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Bornstein v. State Tax Commission of

Decided: January 11, 1962.

BORNSTEIN ET AL.
v.
STATE TAX COMMISSION OF MARYLAND



Appeal from the Circuit Court for Montgomery County; Shure, J.

Brune, C. J., and Henderson, Prescott, Horney and Marbury, JJ. Henderson, J., delivered the opinion of the Court.

Henderson

This appeal is from an order of the Circuit Court for Montgomery County affirming an order of the State Tax Commission*fn1 dated June 5, 1959, which modified an assessment, made

by the Appeal Tax Court, of three apartment properties of the appellants for the tax year 1957. A previous appeal to this Court, involving assessments for the year 1956, was dismissed for want of a transcript of the record of proceedings before the Commission. Bornstein v. State Tax Comm., 220 Md. 101.

The appellee incorporated in its brief on the merits a motion to dismiss the appeal on the ground that the appellants failed to print, in their record extract, portions of the record before the State Tax Commission which are necessary for the proper review and determination of the issues raised on appeal. The appellee printed in its record extract the portions omitted by the appellants and concedes that, with the material supplied, it is not prejudiced in the presentation of its case. It urges, however, that it should not lose the benefit of its motion, merely because it supplies material which the rules require the appellants to include.

Maryland Rule 828 b 1 provides in part that "the printed extract shall contain such parts of the record as may reasonably be necessary for the determination of the questions presented by the appeal * * *." Subsection e provides: "If by reason of inadvertence * * * or for any other reason, the printed extract does not contain some part of the record which the appellee deems material and which he desires this Court to read, the appellee may print such parts of the record as an appendix to his brief together with a statement of the reasons therefor. Parties and counsel are cautioned that the cost of printing such appendix may be withheld or divided under section c of Rule 882 (Awarding of Costs)." Rule 835 b (5) provides that an appeal may be dismissed on motion if "(5) the contents of the printed record extract do not comply with section b of Rule 828 * * *." Rule 828 i also provides that "for violation of section b of this Rule, this Court may require that additional portions of the record be printed or otherwise furnished, or it may dismiss the appeal, or make any other appropriate order with respect to the case. * * *".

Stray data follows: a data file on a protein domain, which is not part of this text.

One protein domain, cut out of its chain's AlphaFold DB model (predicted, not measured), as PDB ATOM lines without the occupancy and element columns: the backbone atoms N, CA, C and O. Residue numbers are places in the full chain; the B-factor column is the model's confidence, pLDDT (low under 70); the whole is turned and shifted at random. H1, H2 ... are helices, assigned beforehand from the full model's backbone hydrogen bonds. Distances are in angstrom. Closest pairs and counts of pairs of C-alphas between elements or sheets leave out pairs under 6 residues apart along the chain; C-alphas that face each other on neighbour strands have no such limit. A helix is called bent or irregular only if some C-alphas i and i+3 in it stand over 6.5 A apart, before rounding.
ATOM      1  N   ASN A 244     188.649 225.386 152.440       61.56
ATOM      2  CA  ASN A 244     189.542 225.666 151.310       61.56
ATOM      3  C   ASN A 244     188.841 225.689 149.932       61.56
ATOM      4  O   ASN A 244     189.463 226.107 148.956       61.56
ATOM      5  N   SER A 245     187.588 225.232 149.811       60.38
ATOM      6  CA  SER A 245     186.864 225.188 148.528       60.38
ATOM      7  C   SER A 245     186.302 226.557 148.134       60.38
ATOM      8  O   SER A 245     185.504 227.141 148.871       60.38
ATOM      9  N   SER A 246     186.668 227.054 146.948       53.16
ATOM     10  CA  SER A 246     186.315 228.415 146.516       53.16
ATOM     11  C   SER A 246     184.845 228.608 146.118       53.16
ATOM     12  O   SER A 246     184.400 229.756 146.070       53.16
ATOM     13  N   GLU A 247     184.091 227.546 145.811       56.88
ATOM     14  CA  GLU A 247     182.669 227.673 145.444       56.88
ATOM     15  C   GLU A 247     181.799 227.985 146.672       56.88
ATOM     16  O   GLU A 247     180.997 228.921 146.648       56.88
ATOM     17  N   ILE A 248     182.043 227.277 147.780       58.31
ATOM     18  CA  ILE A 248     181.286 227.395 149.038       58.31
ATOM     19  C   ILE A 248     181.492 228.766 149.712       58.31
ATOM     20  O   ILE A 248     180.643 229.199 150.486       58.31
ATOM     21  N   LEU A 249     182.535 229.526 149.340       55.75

Rule 836 c provides that if a motion to dismiss is based upon subsection (5) of Rule 835 b "* * * the motion [to dismiss] shall be filed within ten days from the date the appellant's

brief is filed or should have been filed pursuant to Rule 830 * * *. This section shall not apply if the motion to dismiss is included in the appellee's brief pursuant to section d of this Rule." Rule 837 authorizes, but does not require, this Court to hear argument on a motion to dismiss in advance of argument on the merits.

The rules make it clear that if an appellant fails to comply with Rule 828 b the appellee has the option of filing a motion to dismiss within ten days and requesting that the time for the filing of his brief be extended until after hearing or determination of the motion. In such a situation this Court may order the appellant to comply or submit to a dismissal. If, however, the appellee incorporates the motion to dismiss in his brief, he is not bound by the ten-day limitation. If he elects to supply in his record extract the material omitted, we would not ordinarily dismiss the appeal, but would impose the cost of printing the omitted material on the appellant, regardless of the outcome of the case. Standard Homes v. Pasadena Co., 218 Md. 619, 623; Thanos v. Mitchell, 220 Md. 389, 393. See also Maryland Lumber Co. v. White, 205 Md. 180, 191. But in several recent cases we have intimated that a more drastic action might be taken, if the omissions on the part of the appellant were deliberate and intended to violate or evade the rule, even where the material is supplied. Brown v. Fraley, 222 Md. 480, 483; Gray v. State, 224 Md. 308, 310.

In the instant case the appellants' basic contention is that the State Tax Commission made an error of law in resting its assessment upon "capitalization of the annual gross income" derived from the apartment properties. Of course the appeal to the circuit court was limited to questions of law only. The appellants argue that the assessing authorities "based their determinations solely upon the gross income", and that this was arbitrary and capricious and in violation of the Fourteenth Amendment to the United States Constitution. They admit that "a capitalization of income method of assessment is [not] entirely without validity", but say that no matter what method is ...


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